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Australia’s fruit and vegetable consumption has plummeted. This is why

People are cutting back  on their food spend. Yet many of us eat as if there's a party going on.

People are cutting back on their food spend. Yet many of us eat as if there's a party going on.

Data from the Australian Bureau of Statistics recently reported an overall drop in food consumption by Australians, with vegetables, fruit and dairy products suffering the largest drop.

The implication from the data was that people couldn’t afford the sort of foods that are key to a healthy diet – with the post-pandemic cost-of-living crisis to blame.

Most Australians have been failing to eat sufficient fruit and vegetables for decades, with a particular aversion to vegetables.

In 2014-15, according to the Australian Institute of Health and Welfare, 50 per cent of adults and 68 per cent of children ate sufficient serves of fruit.

However, only 7 per cent of adults and 5 per cent of children ate sufficient serves of vegetables, which means very few Australians were getting sufficient fibre (a key protection against colorectal cancer).

What’s our vegetable problem?

Why are we resistant to eating enough vegetables? Is it a matter of taste?

Dr Cherie Russell is a healthy and sustainable food systems researcher at Deakin University’s Institute for Health Transformation .

She says the excuse of poorly cooked vegetables might account for some resistance in certain parts of the population, but not as much as it did 50 years ago.

Instead, Russell paints a complex picture.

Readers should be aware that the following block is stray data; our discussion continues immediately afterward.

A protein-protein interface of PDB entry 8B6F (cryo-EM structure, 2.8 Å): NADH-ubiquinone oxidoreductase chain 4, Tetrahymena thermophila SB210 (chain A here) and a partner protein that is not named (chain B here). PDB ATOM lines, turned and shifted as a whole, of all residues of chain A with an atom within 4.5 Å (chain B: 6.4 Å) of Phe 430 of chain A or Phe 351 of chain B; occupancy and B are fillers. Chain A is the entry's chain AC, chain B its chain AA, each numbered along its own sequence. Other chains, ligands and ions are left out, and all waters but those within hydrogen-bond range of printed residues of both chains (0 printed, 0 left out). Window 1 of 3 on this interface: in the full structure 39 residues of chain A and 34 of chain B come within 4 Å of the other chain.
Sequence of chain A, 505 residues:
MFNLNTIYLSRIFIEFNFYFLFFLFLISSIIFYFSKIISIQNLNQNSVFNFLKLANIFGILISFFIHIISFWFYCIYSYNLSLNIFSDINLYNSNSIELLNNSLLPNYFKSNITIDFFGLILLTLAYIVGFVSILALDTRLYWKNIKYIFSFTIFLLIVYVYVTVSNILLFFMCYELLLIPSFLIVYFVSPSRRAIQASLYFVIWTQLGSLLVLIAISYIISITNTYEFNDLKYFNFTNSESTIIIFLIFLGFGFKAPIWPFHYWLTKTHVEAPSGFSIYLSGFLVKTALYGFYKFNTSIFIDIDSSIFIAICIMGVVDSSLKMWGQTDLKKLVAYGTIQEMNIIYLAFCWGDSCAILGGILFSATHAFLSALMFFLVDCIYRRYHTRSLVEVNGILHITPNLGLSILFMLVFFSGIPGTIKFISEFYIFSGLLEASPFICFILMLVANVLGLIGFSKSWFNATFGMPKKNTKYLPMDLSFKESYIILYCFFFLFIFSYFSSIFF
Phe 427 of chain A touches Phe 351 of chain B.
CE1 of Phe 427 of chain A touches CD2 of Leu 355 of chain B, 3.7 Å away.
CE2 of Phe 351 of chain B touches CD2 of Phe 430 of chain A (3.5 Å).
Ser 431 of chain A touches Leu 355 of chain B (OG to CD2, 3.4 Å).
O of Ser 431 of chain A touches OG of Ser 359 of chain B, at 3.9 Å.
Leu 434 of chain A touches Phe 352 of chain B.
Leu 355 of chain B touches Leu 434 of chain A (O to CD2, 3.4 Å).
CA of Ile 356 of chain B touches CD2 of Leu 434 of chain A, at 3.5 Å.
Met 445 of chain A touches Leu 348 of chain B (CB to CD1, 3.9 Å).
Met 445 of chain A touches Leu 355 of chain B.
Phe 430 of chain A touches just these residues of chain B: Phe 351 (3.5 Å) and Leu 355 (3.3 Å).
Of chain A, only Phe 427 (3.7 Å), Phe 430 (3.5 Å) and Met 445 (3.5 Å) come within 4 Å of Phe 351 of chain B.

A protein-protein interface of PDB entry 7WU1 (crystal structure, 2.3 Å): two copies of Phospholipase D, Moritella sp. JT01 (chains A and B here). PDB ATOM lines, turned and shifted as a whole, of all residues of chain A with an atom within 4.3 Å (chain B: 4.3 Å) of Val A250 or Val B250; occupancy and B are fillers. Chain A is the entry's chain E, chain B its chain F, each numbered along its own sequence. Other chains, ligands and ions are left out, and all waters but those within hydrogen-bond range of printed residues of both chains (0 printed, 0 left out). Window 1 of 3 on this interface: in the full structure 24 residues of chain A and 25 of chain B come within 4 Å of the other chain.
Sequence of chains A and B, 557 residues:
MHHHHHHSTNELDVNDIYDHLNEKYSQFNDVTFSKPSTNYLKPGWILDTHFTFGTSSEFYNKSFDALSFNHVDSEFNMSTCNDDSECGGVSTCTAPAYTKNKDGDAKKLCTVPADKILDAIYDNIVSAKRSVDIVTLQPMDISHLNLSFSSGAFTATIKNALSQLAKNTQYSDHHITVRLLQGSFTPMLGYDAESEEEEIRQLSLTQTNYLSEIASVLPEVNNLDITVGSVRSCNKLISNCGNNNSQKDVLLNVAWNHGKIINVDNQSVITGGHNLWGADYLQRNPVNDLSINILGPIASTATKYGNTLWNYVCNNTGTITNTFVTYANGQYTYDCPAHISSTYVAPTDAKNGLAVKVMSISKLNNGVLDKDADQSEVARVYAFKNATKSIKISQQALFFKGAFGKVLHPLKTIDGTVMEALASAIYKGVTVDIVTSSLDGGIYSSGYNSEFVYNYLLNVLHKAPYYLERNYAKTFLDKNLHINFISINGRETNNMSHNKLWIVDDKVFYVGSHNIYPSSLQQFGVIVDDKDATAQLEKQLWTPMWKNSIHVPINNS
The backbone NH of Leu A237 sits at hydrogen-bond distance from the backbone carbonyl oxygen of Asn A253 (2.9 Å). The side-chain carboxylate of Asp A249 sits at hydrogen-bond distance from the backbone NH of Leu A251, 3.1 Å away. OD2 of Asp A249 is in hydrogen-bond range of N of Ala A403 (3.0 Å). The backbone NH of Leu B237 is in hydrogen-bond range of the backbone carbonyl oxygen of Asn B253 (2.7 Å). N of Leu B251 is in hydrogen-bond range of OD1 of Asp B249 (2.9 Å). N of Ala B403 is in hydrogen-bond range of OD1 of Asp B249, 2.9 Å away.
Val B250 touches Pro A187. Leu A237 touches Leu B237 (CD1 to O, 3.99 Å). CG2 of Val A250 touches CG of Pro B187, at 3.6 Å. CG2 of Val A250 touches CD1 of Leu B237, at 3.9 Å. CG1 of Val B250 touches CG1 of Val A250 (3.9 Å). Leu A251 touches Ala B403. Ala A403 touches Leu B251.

She told The New Daily that the cost of fruit and vegetables “has been an issue in Australia long term”.

The cost issue

One way of measuring affordability and quality of diet is with a tool called a ‘healthy basket review’.

Researchers use this to compare the cost of what a healthy basket of food might be from a supermarket.

“And they see how this compares with a basket of unhealthy food, which tends to be one more typical of the Australian diet,” she said.

“And for the last few decades the cost of a healthy basket has been much more than the cost of an unhealthy one.”

More importantly, she said, the proportion of that cost against what people are earning “is astronomical”.

For many people, eating according to the Australian dietary guidelines would require them to pay “30 or 40 per cent of their pay cheques in order to have a healthy diet”.

This, she said, “is just not possible for most people”.

Russell said the affordability issue has “definitely got worse with the cost-of-living crisis, but I don’t think it’s the whole story, either”.

Cultural shift

People are more time poor than they used to be. There are more households with both parents working and there is no one dedicated to planning, preparing and cooking meals.

Instead, they lose track of the fruit and veg in the fridge; it goes off, gets thrown out, and people reach for something quick and easy.

It’s this scenario that has aided the replacement of fresh produce with palatable ultraprocessed foods (chicken nuggets and frozen pizzas, for example) that are quick and easy.

A 2020 study found that ultra-processed foods represented 38.9 per cent of total energy intake among Australian adults.

Not all broccoli is created equal

In her own research, Russell found that in rural areas, people have the added barrier of fruit and veg not being available.

That is, what’s available at the local corner stores is “physically not enough for people to meet the dietary guidelines”.

And what is available “isn’t of the highest quality”.

“People don’t want to spend top dollar on food that is borderline and will go off in a couple of days,” she said.

“It was a shock to me. We’re telling people to eat a certain way and it’s not physically possible. It’s not helpful.”

According to the Australian Institute of Health and Welfare, about seven million people – or 28 per cent of the Australian population – live in rural and remote areas.

Meanwhile, she said, high socioeconomic areas have better quality produce than lower socioeconomic areas.

“There are so many issues with the food supply and over-arching food system it’s make it difficult for people to have healthy diets,” she said.

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